, in turn, insists that the body never left their city so that their mausoleum is the real article and the others must be holding on to the son or brother. It is also possible that neither are right and the real Christopher is still in Cuba
. … or somewhere else altogether.
Adding further to the controversy surrounding the Faro a Colon is the fact that not everybody agreed that the arrival of Columbus was such a reason for unabashed celebration in any case, given that the subsequent onset of colonization also meant the genocidal destruction of the pre-Columbian Taino culture (see, again, under history
) and the conquest of various other indigenous cultures under the Conquistadores.
It is also said that when the light installation in the monument, which projects the shape of a Christian cross up into the sky, is switched on, other parts of the city or surrounding villages suffer from blackouts. Naturally, that doesn't make the thing popular with the relevant people either. These days, however, it is only rarely lit up like that, so I was told by my guide in Santo Domingo
– though he also conceded that it was quite a sight to behold.
Even without the lights, the monument is in some way impressive for its monstrous size alone. Made out of grey concrete and having the footprint shape of a Christian cross, it stretches out across the western part of Parque Mirador del Este for almost 700 feet (210m) and rises to a hight of almost 200 feet (60m).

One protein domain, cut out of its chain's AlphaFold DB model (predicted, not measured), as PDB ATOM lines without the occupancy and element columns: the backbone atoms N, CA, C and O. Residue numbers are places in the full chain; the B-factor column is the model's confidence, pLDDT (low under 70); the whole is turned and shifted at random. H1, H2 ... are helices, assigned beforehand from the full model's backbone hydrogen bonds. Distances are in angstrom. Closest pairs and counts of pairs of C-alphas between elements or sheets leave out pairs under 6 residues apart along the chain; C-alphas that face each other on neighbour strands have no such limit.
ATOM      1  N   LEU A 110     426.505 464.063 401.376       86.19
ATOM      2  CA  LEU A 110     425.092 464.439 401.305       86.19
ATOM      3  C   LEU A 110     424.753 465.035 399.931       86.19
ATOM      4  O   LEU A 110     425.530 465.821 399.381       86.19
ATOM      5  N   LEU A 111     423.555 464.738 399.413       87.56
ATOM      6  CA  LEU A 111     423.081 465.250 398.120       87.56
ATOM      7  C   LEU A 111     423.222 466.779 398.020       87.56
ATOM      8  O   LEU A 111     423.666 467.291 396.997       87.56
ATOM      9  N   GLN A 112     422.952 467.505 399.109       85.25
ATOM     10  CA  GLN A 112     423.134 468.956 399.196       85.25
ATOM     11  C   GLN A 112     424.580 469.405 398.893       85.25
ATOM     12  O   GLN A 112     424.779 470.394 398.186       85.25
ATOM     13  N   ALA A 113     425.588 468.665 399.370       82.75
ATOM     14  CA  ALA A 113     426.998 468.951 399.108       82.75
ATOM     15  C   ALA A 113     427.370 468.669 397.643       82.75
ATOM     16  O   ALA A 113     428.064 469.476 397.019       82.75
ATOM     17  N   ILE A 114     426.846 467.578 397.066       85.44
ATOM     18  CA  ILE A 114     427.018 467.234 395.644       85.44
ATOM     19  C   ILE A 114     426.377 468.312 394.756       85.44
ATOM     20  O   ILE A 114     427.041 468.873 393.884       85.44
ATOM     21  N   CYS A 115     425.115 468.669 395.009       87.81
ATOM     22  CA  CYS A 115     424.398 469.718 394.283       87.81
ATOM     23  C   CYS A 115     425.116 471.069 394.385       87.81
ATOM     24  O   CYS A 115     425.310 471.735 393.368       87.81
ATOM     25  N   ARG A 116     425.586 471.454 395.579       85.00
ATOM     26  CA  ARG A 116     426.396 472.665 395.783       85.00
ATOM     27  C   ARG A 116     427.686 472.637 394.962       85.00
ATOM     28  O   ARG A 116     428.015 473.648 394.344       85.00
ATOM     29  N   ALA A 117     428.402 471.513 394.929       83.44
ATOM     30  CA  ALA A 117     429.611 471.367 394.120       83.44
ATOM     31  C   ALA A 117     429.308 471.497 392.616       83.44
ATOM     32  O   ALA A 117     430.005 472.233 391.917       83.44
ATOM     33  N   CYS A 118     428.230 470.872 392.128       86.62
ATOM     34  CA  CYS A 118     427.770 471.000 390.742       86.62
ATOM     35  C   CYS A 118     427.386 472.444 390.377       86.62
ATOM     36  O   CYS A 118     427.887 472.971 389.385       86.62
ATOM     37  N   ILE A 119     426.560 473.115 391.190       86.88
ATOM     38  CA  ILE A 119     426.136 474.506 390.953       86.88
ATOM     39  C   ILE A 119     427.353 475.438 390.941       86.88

Many consider this enormous landmark an eyesore, and the area around it doesn't have the best of reputations. Most foreign visitors come to see it as part of a guided tour by bus or individually by taxi. The locals appear to pay little attention to it.
What there is to see: You either approach the monument from the north, where there is a parking lot, or from further away at the western end of the park it sits in. Either way, the size of the thing will not fail to impress (whether in a positive or negative way).
Coming in from the west, as I did, you won't at first notice the enormous length of the building as you can only see the head, or top, of the cross-shaped footprint. As you get closer, it looms larger and larger in front of you. Along both sides of a central “gap”, huge stone plaques are stacked from the bottom to the top on which various glorifying quotes are etched.
Eventually you ascend a set of enormously wide steps, and doing so you pass a roughly life-size bust of Joaquin Balaguer (see above
and under history
!), with a blue plaque spelling out his name (and that of the monument's “governor”). His head seems to be made of brass, and the metal is partly polished around his cheeks, mouth and forehead, giving a strange exaggeratedness to his features with harsh contrasts of bright gold and dark bronze-to-almost-black.
A bit further on behind the bust you come to the entrance to the inside of the monument/mausoleum – if you come from the north, you have to walk all the way around to the western facade.
Once you've paid your admission fee you get to the holy of holies of the monument, the one that makes it a mausoleum. In contrast to the almost “industrial”, plain concrete look of the bulk of the monument, the tomb of Columbus has a rather (mock) Gothic look. The sarcophagus is in the centre – you can stop a moment and contemplate … whether or not the real Columbus remains may be inside (see above
) and also about the massive historical repercussions that Columbus's “discovery” of the “New World” has had …